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Lessons from the ferry 

Some lessons from the ferry report

The ferry, once the darling of much of this community, is now the object of ridicule. And the reputation of the man who championed the ferry, former Mayor Bill Johnson, has been tainted.

Johnson and the ferry had already taken plenty of abuse. But last week's report from State Comptroller Alan Hevesi is harsh, and it is damning. And ferry critics and Johnson opponents have been absolutely salivating.

The report focuses on the city's selection of Canadian American Transportation Systems to operate the ferry and the city's oversight of CATS. It concluded that the Johnson administration didn't exercise "adequate due diligence when approving and monitoring the project" and that it failed to protect the public's interest.

At a news conference last Friday, Johnson was furious, calling the report "negligent." He questioned why Hevesi's staff focused solely on the city (which loaned CATS $1.3 million) but ignored the state (which loaned $14 million) and let CATS escape virtually blameless. Johnson charged that Hevesi's office interviewed him for only 45 minutes and hadn't questioned other former city officials who could have explained many of the issues the report raises.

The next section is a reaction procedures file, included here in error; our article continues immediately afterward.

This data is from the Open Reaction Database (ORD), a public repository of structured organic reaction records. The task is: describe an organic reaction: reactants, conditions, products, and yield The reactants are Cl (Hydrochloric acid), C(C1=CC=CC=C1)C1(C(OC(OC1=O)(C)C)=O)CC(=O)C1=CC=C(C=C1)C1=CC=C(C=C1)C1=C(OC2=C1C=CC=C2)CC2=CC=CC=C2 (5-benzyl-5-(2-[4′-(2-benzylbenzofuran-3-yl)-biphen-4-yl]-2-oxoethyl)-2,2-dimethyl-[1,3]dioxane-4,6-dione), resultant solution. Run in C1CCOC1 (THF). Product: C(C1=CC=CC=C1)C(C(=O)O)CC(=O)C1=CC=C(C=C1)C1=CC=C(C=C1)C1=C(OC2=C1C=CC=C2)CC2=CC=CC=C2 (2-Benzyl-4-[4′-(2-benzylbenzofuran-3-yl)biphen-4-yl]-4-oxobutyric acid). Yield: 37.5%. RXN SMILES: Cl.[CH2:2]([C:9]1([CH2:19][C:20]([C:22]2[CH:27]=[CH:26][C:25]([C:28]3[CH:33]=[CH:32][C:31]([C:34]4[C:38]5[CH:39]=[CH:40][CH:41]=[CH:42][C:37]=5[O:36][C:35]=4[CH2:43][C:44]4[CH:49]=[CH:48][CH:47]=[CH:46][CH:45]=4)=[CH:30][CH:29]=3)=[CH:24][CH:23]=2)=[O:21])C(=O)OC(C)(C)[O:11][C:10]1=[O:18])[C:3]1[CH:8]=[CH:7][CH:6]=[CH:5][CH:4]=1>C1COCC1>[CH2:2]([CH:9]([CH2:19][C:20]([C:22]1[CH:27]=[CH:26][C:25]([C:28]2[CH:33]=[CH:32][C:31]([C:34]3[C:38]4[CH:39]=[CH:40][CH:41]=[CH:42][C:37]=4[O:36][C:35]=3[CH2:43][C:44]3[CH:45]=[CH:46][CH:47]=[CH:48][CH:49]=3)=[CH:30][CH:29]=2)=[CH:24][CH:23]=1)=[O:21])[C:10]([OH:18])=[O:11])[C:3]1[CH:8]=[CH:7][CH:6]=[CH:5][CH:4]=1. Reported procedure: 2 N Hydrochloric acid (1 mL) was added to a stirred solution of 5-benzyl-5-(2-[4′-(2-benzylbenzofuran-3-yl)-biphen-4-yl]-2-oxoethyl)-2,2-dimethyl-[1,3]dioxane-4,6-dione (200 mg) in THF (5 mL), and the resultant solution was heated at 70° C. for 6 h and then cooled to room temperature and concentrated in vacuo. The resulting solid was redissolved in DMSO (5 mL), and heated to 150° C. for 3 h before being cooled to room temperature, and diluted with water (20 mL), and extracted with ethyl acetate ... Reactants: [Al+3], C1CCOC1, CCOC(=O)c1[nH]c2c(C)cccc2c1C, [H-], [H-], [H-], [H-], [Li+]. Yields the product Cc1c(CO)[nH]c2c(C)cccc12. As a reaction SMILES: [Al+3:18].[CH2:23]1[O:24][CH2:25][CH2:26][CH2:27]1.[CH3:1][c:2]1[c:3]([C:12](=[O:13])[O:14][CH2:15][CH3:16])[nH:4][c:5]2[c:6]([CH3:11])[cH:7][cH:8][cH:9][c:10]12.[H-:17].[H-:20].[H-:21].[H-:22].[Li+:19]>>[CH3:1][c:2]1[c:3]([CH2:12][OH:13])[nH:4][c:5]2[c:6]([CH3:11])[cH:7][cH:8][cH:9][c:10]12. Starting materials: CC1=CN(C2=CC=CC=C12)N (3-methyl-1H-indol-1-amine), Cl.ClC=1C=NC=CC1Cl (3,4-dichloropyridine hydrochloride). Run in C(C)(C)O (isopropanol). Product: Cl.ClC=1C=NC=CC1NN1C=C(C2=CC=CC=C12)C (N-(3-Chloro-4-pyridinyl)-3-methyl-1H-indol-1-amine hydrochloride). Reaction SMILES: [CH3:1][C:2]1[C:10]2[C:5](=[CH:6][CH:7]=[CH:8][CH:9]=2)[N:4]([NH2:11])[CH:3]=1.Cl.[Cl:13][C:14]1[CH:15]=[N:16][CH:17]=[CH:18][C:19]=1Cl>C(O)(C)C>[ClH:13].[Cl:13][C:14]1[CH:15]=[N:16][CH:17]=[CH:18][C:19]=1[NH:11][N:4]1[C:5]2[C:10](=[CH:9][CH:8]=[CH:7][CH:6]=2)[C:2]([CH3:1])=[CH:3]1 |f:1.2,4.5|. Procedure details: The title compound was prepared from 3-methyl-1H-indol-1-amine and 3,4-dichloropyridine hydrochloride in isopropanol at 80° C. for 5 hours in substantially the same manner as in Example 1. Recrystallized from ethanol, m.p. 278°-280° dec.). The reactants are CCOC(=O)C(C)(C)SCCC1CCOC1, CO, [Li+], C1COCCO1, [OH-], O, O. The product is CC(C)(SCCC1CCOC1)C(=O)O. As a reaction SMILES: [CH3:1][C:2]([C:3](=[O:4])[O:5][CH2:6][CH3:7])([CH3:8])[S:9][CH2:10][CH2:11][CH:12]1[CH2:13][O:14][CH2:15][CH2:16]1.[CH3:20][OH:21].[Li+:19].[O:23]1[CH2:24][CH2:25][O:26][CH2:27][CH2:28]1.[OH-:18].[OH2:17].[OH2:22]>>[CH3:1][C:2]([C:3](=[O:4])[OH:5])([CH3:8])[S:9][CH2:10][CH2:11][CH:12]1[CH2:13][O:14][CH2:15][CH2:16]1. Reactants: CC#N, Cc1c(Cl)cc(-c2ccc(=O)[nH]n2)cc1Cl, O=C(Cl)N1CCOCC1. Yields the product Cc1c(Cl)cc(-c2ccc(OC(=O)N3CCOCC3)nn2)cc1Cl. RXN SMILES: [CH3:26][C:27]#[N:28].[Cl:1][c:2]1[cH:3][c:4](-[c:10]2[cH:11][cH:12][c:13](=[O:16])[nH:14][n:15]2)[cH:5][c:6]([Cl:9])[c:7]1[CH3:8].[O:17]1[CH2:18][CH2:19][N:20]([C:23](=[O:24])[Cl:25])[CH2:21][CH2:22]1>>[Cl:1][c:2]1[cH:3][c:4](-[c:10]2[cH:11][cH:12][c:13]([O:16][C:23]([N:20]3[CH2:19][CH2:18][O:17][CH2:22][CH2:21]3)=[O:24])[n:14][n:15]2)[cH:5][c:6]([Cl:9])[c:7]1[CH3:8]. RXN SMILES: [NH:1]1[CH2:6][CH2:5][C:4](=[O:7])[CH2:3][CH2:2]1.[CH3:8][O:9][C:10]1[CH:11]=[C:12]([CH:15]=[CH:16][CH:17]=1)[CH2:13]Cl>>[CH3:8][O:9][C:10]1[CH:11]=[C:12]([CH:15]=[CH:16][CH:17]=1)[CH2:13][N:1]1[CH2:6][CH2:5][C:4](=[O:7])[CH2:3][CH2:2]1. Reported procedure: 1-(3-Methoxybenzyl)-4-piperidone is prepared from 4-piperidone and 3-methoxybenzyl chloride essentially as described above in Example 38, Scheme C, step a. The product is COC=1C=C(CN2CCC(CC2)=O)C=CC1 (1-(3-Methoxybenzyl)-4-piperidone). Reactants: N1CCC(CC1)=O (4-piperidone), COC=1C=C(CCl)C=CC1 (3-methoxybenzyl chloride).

Should Hevesi look into the state's own "due diligence"? Sure. Should somebody be investigating CATS? Absolutely. But I think we can draw some important lessons now, and not all of them are in the Hevesi report. (Full disclosure: one of the early principals of CATS, Tom Riley, is a board member of this newspaper. Riley left CATS prior to the start-up of the ferry service.)